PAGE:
Bryan Hecksher: Rehoboth’s Great Dane
“Æblet falder ikke langt fra stammen.” When talking with Bryan Hecksher about what is important to him, this Danish bit of wisdom pops up unbidden. “The apple doesn’t fall far from the tree.” A third generation American, Bryan speaks with awe about his Danish forbearers. His great grandfather, a Danish boat captain, settled his family in Lester, PA, near what is now the Philadelphia International Airport. His parents and grandparents were uniformly described as hard workers. And, as stated above, “the apple doesn’t fall far…”
Bryan was the first of seven children. His mother and father were active parents, overseeing manners, activities, school, home life, and every other part of their existence. His father and mother emphasized hard work and keeping their “nose clean.” Bryan acknowledges that he stayed in line and was, as a youngster, very quiet. He worked hard in school but could never grasp algebra and no amount of wheedling got him excused for doing poorly. In high school, he went to work as a pizza deliveryman. Bryan delivered pizza part time for the next eleven years.
Bryan has always loved cars and has always been ready for challenges. Still in high school and only 17 years old, he went to work at Christy Chrysler Plymouth as a salesman. “A Salesman! How did the other guys treat you?” Laughing, Bryan reports, “They ignored me. “ Why did you do this?” “I went to buy a car and the salesman was rude.”
Bryan admits he had a lot of juggling to do to manage pizza delivery, high school, and car sales. But somehow it all worked out and he graduated from Interboro Senior High School in 1982. OK, now full time car sales. No. Bryan had always wanted to be a police officer and headed for Delaware County Community College to study Criminal Justice. He then attended the Municipal Police Academy. In case, anyone is wondering what he did in his spare time while attending the Police Academy, he sold cars and delivered pizza.
In 1985, Bryan became a municipal police officer. In 1986, his life was changed. He was in a major motor vehicle accident, hit by a drunk driver in a trash truck. He was in the hospital for 86 days; pins and plates were drilled into his bones. Bryan says, “Your life can change in an instant. A second is all it takes.” This was the end of law enforcement for him but not for his willingness to help, do good, and give back.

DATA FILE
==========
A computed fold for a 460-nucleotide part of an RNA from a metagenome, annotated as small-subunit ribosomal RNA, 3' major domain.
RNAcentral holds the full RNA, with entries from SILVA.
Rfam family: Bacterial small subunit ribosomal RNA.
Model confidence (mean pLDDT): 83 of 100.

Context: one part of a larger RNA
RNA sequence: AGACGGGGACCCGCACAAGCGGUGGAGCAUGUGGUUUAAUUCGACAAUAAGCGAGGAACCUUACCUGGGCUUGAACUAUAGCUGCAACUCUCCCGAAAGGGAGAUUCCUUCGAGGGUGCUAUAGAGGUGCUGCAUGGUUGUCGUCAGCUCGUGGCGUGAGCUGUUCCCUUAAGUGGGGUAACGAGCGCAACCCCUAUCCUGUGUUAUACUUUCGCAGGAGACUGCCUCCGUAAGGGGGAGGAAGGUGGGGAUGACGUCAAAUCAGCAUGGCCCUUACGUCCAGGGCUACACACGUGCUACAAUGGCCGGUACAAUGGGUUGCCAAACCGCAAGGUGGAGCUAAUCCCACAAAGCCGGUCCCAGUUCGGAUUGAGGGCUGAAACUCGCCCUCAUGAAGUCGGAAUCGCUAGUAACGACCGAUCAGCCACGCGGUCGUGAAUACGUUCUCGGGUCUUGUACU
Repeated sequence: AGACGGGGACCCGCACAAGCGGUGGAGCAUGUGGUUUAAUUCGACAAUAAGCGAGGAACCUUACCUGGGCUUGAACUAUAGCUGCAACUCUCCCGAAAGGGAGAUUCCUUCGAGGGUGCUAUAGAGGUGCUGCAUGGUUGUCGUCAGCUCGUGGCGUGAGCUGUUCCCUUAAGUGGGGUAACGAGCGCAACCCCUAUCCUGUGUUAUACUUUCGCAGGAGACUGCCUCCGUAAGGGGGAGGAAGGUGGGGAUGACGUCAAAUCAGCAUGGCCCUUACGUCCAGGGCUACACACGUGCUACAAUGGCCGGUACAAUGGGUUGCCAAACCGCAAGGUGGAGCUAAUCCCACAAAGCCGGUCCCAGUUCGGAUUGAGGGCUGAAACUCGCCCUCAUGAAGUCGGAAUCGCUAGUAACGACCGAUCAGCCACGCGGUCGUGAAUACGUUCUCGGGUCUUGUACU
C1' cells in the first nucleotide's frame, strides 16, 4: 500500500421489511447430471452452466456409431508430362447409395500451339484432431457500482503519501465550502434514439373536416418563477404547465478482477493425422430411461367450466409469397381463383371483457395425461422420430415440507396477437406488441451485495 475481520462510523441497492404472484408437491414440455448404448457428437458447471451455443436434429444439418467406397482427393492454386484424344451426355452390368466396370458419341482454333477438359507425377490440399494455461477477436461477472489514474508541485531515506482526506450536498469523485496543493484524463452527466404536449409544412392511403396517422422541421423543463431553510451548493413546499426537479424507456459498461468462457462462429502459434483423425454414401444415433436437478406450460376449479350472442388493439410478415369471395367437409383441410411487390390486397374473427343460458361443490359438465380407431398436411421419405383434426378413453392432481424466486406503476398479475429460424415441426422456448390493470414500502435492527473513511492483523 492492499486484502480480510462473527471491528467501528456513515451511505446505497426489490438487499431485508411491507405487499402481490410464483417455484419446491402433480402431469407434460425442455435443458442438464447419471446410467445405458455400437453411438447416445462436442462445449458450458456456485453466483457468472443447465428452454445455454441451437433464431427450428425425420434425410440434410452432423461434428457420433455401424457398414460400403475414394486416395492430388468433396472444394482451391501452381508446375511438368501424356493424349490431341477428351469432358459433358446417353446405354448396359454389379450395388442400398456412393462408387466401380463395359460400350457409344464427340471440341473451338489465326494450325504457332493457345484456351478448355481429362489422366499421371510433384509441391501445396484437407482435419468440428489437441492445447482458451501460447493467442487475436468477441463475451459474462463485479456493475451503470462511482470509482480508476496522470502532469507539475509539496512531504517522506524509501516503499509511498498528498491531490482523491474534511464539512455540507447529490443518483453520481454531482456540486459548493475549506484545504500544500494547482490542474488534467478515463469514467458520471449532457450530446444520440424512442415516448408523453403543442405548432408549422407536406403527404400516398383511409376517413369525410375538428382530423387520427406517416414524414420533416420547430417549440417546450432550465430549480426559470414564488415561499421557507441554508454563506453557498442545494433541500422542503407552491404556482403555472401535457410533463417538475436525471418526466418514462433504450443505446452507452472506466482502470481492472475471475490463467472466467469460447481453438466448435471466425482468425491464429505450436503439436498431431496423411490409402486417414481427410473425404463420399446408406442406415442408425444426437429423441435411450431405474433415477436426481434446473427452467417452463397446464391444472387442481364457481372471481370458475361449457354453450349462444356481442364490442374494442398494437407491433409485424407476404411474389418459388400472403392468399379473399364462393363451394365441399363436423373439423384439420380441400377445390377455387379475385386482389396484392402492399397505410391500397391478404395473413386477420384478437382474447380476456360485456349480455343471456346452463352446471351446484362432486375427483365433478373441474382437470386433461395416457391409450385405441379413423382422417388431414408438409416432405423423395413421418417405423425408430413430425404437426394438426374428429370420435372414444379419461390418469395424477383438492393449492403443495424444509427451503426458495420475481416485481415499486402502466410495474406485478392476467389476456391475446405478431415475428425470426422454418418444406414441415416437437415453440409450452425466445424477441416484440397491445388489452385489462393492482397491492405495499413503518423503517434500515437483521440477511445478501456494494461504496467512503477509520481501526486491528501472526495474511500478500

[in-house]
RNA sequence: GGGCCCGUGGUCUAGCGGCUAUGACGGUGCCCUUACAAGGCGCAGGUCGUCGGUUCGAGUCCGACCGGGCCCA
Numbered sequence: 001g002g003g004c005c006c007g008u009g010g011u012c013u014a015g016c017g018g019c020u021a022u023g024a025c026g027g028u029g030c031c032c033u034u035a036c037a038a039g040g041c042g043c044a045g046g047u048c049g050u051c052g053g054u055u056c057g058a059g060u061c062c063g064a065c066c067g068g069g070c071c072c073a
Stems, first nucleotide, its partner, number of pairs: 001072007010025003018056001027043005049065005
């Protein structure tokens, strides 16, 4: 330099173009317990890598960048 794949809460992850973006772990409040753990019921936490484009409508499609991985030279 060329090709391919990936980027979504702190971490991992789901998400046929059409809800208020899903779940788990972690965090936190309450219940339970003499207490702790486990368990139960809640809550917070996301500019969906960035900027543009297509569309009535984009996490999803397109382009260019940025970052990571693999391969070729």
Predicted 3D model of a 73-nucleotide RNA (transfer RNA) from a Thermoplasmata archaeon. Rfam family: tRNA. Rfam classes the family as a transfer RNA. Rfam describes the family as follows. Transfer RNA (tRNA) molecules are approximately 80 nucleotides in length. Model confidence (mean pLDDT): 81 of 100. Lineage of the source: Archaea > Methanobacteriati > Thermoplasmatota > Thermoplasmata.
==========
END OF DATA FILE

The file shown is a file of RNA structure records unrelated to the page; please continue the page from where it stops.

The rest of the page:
He went to work at a Juvenile Detention Center, wanting to make a difference. But this grew harder and harder. He struggled to connect with kids without any family guidance. He worked harder and harder to make a difference. He became disillusioned, a feeling not natural to him. In 1991, he called it quits. He realized that working with kids is not the only way to make the world a better place.
Bryan headed back to car sales. His natural ability to connect with people on multiple levels defined his work. Bryan understands that transportation defines a huge part of our lives. The great disconnect between getting to work, to the store, to the hospital, to our families is in the hands of frequently ugly people. Bryan integrates the complex factors that define our transportation choices and requirements. Bryan knows that it isn’t just cost or color but an intrinsic part of our lives.
In the mid-nineties, Bryan’s community pilgrimage began with weekend trips to Rehoboth. By 2004, he was hooked. He moved to the beach and began selling cars for Mark Slaughter. The Slaughter cars had for years in Southern Delaware made a statement: fun, costly, status, prestige. Ultimately Bryan struggled with this picture. He understood that our community is full and a true cross section of America. He became more worried by his inability to help his customers get to work, to the hospital, to the store, and to their families than to go to the beach in style. In 2007, Bryan opened the Auto Gallery. Why? To get rich? To keep it all? Absolutely not.
Then and now, Bryan’s commitment to integrate the essential travel ingredient into the total community drove him. And who inspired him? My Dad and Mom. They believed in helping others and taught it daily in words and actions. Helping others was a binding tenant in our home. And anyone who knows him knows that he will always say yes to helping others without reservation or judgement.
And your legacy, Bryan, what do you hope it will be? He has to think. His expression is very serious as he struggles with the words. “I hope that I will be remembered for being kind to others.” As I think about it, I think he’ll get his wish.